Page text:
Heavy body brushes have stiffer bristles that can handle the thicker consistency of heavy body acrylics. If in doubt, get brushes that are made for oil paints.
Choosing the right brush for your painting project is vital to achieving the desired result. Consider the size, shape, and handle of the brush, as well as the quality and type of brush material.
By taking these factors into account, you can select the perfect brush for your artistic needs.
Caring for Your Brushes
We all know how important it is to take care of your brushes. Proper care not only ensures that your brushes last longer but it also helps you achieve better results in your artwork.
In this section, let me share some simple tips on how to care for your watercolor and acrylic brushes.
Cleaning Your Brushes
Cleaning your brushes is necessary after every use to stop paint from drying in the bristles. For watercolor brushes, you can clean them with water alone, but for acrylic brushes, you will need to use soap or a specialized brush cleaner.
When cleaning your brushes, be careful not to damage the bristles. Use a gentle motion and avoid scrubbing the bristles too hard. Rinse the brush thoroughly with water or cleaner until the water runs clear.
Storing Your Brushes
Storing your brushes properly is key to keeping them in good condition. After cleaning, gently reshape the bristles and allow them to dry completely before storing them.
For long-term storage, it’s best to keep your brushes in a brush holder or roll. Avoid storing your brushes in a closed container, as this can cause the bristles to become misshapen or moldy.
Preventing Damage to Your Brushes
Preventing damage to your brushes is vital to their longevity. Here are some tips to keep in mind:
- Don’t let paint dry in the bristles
- Avoid getting paint on the ferrule (the metal part that connects the bristles to the handle)
- Don’t let your brushes soak in water or cleaner for extended periods of time
- Be careful when transporting your brushes, especially if they have long handles
- Don’t use your brushes for purposes other than painting
By following these guidelines, you can ensure that your brushes stay in good condition and help you create your best work.
How to tell the difference between watercolor and acrylic brushes – Wrap up!
Using an acrylic brush for watercolor is possible, but it is not ideal. While the two types of brushes may look similar, they are designed for different purposes. Acrylic brushes are made with stiffer bristles and can handle the thicker consistency of acrylic paint. On the other hand, watercolor brushes are softer and more absorbent, allowing them to hold more water and distribute it evenly on paper.
I would recommend using a dedicated watercolor brush for watercolor painting. Using an acrylic brush for watercolor can result in a lack of control over the paint and may lead to muddy colors. Additionally, the bristles of an acrylic brush may not hold enough water, resulting in inconsistent washes and dry brush strokes.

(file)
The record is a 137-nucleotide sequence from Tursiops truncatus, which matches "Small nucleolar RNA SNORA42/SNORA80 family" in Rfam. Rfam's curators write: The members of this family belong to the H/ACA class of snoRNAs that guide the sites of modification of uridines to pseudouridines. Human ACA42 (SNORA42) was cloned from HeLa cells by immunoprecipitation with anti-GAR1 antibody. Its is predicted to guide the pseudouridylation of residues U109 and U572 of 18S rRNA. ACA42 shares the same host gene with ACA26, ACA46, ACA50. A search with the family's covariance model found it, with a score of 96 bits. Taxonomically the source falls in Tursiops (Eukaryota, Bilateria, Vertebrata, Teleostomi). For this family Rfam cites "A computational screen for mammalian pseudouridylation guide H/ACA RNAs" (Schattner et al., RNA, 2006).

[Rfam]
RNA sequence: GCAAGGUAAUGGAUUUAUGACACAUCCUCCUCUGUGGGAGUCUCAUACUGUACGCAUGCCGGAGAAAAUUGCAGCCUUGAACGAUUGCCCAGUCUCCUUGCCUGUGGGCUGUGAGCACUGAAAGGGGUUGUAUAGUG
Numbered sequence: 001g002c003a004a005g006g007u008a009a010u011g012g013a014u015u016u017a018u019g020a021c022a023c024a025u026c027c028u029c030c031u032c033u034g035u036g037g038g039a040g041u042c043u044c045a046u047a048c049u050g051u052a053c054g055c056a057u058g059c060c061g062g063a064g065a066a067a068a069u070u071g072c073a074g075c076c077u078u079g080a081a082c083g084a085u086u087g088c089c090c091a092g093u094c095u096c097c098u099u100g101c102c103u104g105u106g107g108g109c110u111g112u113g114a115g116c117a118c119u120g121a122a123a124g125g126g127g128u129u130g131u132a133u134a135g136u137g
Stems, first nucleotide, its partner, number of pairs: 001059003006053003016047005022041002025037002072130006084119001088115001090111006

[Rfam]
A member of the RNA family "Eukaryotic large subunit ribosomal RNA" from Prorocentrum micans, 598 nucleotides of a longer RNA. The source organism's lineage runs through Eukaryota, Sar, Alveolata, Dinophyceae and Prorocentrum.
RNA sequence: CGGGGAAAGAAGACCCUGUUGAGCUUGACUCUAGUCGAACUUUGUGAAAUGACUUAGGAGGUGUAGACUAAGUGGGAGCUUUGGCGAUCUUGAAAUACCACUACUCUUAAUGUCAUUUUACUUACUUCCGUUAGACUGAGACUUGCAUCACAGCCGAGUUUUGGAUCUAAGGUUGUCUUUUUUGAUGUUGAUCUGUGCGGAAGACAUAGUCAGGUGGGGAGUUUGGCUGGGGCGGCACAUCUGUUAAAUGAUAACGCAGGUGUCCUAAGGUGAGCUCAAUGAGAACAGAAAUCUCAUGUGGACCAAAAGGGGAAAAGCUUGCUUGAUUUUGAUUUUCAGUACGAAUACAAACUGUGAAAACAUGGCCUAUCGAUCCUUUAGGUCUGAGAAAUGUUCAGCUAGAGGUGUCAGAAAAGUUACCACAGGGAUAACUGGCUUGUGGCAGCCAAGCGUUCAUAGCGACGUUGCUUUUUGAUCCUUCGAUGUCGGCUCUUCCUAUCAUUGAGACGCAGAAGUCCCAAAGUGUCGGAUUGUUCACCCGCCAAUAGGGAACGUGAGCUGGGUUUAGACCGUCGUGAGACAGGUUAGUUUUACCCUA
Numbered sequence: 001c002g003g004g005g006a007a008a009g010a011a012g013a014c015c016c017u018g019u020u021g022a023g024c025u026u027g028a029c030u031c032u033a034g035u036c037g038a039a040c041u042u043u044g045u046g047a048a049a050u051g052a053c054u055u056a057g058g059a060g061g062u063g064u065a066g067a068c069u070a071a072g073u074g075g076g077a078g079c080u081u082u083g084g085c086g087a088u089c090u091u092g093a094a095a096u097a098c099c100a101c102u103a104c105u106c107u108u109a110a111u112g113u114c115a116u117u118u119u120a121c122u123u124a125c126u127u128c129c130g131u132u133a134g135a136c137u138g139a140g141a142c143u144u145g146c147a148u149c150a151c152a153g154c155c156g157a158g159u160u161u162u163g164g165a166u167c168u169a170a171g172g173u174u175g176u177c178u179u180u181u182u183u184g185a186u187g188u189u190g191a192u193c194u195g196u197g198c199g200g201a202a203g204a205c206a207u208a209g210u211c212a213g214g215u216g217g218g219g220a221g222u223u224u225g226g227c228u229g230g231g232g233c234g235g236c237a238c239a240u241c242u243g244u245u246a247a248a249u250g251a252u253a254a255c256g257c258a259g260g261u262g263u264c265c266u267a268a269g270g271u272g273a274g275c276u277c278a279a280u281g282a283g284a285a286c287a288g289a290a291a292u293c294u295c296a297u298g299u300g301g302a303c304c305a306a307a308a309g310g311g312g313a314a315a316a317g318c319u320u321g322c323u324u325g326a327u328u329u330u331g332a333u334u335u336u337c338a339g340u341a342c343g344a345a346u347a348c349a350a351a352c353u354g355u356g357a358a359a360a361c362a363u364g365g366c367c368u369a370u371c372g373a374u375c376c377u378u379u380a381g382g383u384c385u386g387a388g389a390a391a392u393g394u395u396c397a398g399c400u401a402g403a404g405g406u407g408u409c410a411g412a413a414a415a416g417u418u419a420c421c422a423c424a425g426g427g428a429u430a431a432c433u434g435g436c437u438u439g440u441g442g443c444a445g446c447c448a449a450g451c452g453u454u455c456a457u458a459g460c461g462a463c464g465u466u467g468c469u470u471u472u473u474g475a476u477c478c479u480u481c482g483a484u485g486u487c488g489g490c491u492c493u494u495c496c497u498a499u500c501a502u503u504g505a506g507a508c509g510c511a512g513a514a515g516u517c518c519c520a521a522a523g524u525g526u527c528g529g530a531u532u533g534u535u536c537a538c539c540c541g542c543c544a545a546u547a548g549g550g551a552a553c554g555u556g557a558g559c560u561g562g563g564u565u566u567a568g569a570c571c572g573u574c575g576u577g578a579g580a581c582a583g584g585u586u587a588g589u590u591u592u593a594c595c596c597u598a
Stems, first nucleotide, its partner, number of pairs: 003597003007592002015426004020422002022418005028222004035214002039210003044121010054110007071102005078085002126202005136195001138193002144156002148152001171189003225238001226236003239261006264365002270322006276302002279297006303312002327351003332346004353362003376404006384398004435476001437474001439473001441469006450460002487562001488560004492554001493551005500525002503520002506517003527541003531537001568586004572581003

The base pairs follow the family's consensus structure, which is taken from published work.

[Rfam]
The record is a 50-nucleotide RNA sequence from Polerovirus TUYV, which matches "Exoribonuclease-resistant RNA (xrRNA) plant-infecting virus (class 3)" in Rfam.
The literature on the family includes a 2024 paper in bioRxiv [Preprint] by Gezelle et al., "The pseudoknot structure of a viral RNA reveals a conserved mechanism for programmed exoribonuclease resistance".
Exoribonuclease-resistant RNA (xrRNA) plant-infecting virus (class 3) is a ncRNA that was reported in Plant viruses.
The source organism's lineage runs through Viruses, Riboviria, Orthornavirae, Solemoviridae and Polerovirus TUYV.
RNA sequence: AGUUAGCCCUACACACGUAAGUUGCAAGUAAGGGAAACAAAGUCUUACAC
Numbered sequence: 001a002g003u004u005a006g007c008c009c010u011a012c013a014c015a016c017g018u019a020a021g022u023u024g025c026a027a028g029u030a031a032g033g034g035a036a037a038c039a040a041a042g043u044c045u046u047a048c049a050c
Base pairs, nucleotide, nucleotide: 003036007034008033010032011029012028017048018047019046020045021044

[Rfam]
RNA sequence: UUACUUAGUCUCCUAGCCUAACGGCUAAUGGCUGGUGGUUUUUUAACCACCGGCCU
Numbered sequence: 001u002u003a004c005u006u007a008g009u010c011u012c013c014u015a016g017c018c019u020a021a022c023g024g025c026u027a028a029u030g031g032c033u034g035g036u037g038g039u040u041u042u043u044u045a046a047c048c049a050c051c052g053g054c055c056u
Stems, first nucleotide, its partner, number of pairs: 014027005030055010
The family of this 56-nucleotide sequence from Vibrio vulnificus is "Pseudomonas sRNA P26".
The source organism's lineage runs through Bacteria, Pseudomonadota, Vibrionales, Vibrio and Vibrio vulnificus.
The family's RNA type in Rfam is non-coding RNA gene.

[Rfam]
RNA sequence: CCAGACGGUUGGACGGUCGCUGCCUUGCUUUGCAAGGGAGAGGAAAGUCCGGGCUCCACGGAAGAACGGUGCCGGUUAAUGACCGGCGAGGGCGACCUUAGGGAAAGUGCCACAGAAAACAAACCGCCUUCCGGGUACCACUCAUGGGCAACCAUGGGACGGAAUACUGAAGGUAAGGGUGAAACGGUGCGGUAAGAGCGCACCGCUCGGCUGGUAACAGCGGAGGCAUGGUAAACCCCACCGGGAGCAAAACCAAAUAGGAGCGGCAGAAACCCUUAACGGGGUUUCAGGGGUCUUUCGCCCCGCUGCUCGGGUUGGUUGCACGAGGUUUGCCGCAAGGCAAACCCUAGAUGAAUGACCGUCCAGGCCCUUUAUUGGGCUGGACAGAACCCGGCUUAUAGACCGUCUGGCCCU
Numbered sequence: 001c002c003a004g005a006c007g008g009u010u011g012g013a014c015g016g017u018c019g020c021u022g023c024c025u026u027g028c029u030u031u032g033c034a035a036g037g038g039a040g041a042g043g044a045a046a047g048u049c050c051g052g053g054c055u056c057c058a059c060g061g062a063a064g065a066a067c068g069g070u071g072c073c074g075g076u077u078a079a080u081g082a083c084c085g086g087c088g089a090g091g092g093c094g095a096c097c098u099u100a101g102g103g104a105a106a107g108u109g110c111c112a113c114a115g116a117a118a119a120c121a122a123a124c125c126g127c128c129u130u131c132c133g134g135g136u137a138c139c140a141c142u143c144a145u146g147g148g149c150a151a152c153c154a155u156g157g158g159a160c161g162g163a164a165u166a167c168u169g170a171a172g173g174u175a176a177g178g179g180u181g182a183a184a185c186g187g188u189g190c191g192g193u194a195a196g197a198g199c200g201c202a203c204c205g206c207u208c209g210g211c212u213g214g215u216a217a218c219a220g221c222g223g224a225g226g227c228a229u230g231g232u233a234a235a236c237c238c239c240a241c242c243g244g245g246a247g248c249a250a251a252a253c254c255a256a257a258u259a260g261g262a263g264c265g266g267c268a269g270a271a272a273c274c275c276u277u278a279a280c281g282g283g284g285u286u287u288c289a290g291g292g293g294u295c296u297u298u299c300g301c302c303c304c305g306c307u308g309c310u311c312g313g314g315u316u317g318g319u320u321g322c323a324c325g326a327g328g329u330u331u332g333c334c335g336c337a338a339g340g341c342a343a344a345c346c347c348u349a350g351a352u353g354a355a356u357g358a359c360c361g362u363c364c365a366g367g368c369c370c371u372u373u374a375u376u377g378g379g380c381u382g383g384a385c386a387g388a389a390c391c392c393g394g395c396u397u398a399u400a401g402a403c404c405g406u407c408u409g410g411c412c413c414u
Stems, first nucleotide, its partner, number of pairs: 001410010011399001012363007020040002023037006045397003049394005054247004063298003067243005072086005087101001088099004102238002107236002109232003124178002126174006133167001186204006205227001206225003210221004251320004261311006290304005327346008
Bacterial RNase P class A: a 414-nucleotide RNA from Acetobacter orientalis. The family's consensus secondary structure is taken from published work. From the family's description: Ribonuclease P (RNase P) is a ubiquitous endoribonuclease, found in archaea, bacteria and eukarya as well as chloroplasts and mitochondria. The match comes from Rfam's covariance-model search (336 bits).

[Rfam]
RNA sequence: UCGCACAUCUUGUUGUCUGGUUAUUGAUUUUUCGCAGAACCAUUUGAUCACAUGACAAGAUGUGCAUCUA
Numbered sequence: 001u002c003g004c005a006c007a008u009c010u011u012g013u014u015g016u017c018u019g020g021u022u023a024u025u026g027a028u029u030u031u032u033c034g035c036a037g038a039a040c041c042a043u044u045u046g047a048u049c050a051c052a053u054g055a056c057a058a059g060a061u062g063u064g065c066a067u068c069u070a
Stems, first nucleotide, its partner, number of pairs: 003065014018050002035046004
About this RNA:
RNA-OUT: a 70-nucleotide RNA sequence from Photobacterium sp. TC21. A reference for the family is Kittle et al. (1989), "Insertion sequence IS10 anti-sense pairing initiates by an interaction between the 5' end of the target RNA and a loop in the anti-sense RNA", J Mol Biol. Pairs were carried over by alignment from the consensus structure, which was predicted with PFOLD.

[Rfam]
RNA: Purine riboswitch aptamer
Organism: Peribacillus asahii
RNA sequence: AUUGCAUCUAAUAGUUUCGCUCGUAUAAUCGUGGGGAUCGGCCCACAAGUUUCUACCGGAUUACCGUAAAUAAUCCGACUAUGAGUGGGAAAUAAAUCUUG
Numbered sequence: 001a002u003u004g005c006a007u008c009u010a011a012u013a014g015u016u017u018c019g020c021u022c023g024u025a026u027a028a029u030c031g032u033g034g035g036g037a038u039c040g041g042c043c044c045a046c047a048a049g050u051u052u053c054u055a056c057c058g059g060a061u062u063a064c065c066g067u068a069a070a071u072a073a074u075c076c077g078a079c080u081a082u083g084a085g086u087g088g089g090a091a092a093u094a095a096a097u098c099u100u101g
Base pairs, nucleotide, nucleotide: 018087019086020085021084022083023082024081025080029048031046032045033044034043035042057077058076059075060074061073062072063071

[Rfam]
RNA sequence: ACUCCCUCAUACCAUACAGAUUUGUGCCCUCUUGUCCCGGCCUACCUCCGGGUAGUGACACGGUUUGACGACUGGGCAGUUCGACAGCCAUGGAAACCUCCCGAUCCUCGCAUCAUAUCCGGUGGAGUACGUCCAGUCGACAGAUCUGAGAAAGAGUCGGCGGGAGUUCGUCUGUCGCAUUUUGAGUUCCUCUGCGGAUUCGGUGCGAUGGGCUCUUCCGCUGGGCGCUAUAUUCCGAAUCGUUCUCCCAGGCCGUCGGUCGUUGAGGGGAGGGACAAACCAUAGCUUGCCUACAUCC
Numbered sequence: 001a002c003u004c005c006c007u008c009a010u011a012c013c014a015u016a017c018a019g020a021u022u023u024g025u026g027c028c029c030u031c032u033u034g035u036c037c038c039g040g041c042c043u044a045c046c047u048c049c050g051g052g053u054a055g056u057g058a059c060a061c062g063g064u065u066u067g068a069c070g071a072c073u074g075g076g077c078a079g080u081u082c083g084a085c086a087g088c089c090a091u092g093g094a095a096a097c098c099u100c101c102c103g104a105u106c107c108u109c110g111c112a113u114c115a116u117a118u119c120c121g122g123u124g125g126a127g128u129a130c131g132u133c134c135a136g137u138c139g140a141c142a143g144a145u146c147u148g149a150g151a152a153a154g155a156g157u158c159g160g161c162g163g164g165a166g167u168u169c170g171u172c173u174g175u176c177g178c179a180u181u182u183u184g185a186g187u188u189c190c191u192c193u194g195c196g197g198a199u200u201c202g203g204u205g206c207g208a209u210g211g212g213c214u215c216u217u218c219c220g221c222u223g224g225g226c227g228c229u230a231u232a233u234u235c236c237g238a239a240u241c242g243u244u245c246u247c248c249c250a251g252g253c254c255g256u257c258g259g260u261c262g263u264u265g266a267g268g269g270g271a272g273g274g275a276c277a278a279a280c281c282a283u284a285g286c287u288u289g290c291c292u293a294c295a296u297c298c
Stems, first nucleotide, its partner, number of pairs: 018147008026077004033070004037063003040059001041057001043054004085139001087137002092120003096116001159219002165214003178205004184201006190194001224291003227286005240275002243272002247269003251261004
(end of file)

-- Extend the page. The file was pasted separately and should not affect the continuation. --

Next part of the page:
If you must use an acrylic brush for watercolor, be careful not to overload the brush with paint. Acrylic paint dries quickly, so you will need to work quickly when using it on a watercolor brush. Clean the brush thoroughly before switching between acrylic and watercolor paints, as leftover paint can affect the quality of the next painting.
In fact, using the right tool for the job is key to achieving the desired results in any artistic medium. While it may be tempting to use what you have on hand, using the appropriate brush can make a significant difference in the outcome of your painting.
I hope you picked up something new in How to tell the difference between watercolor and acrylic brushes. Some of the information I already knew and some enjoyed doing the research. Let me know if I missed anything.
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Joseph Colella (Joe Colella) is an Editor and Writer at WastedTalentInc. As a frustrated artist with over 40 years experience making art (who moonlights as a certified Business Analyst with over 20 years of experience in tech). While Joseph holds a Diploma in Information Technology, in true wasted talent fashion he spent years applying for various Art degrees; from the Accademia di Belle Arti (Napoli), to failing to get into the Bachelor of Arts (Fine Arts) at the University of Western Sydney. While he jokes about his failures at gaining formal art qualifications, as a self-taught artist he has had a fruitful career in business, technology and the arts. His goal is to attend the Julian Ashton School of Art at The Rocks Sydney when he retires from full time work. Joseph’s art has been sold to private collectors all over the world from the USA, Europe and Australasia. He is a trusted source for reliable art advice and tutorials to copyright/fair use advice and is committed to helping his readers make informed decisions about making them a better artist.
He also loves all things watches (ok it’s an addiction) so show him some love and visit his other website https://expertdivewatch.com